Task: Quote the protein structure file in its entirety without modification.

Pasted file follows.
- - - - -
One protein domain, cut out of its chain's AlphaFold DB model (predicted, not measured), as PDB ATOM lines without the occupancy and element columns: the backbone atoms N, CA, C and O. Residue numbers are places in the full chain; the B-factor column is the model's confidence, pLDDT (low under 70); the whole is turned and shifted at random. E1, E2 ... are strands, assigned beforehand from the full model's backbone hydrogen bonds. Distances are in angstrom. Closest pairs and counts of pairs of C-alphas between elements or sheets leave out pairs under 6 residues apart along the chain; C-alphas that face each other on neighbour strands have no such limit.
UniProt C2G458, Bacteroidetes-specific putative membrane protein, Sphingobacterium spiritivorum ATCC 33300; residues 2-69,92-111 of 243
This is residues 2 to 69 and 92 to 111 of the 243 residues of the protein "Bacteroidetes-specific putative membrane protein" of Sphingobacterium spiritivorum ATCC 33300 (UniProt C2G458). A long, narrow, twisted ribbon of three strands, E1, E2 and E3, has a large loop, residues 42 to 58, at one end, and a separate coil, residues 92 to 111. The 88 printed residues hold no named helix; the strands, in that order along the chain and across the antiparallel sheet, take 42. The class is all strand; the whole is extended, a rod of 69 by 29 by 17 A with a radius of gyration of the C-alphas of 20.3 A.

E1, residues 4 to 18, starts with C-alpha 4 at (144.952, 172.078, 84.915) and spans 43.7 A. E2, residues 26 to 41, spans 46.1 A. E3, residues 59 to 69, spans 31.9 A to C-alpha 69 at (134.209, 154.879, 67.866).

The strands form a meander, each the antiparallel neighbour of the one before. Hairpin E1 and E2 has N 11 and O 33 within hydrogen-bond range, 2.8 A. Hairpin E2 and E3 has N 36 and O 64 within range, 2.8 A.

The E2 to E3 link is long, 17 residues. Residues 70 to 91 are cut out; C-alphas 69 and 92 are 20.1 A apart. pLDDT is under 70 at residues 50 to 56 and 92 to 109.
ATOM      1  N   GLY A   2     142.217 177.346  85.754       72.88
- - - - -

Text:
One protein domain, cut out of its chain's AlphaFold DB model (predicted, not measured), as PDB ATOM lines without the occupancy and element columns: the backbone atoms N, CA, C and O. Residue numbers are places in the full chain; the B-factor column is the model's confidence, pLDDT (low under 70); the whole is turned and shifted at random. E1, E2 ... are strands, assigned beforehand from the full model's backbone hydrogen bonds. Distances are in angstrom. Closest pairs and counts of pairs of C-alphas between elements or sheets leave out pairs under 6 residues apart along the chain; C-alphas that face each other on neighbour strands have no such limit.
UniProt C2G458, Bacteroidetes-specific putative membrane protein, Sphingobacterium spiritivorum ATCC 33300; residues 2-69,92-111 of 243
This is residues 2 to 69 and 92 to 111 of the 243 residues of the protein "Bacteroidetes-specific putative membrane protein" of Sphingobacterium spiritivorum ATCC 33300 (UniProt C2G458). A long, narrow, twisted ribbon of three strands, E1, E2 and E3, has a large loop, residues 42 to 58, at one end, and a separate coil, residues 92 to 111. The 88 printed residues hold no named helix; the strands, in that order along the chain and across the antiparallel sheet, take 42. The class is all strand; the whole is extended, a rod of 69 by 29 by 17 A with a radius of gyration of the C-alphas of 20.3 A.

E1, residues 4 to 18, starts with C-alpha 4 at (144.952, 172.078, 84.915) and spans 43.7 A. E2, residues 26 to 41, spans 46.1 A. E3, residues 59 to 69, spans 31.9 A to C-alpha 69 at (134.209, 154.879, 67.866).

The strands form a meander, each the antiparallel neighbour of the one before. Hairpin E1 and E2 has N 11 and O 33 within hydrogen-bond range, 2.8 A. Hairpin E2 and E3 has N 36 and O 64 within range, 2.8 A.

The E2 to E3 link is long, 17 residues. Residues 70 to 91 are cut out; C-alphas 69 and 92 are 20.1 A apart. pLDDT is under 70 at residues 50 to 56 and 92 to 109.
ATOM      1  N   GLY A   2     142.217 177.346  85.754       72.88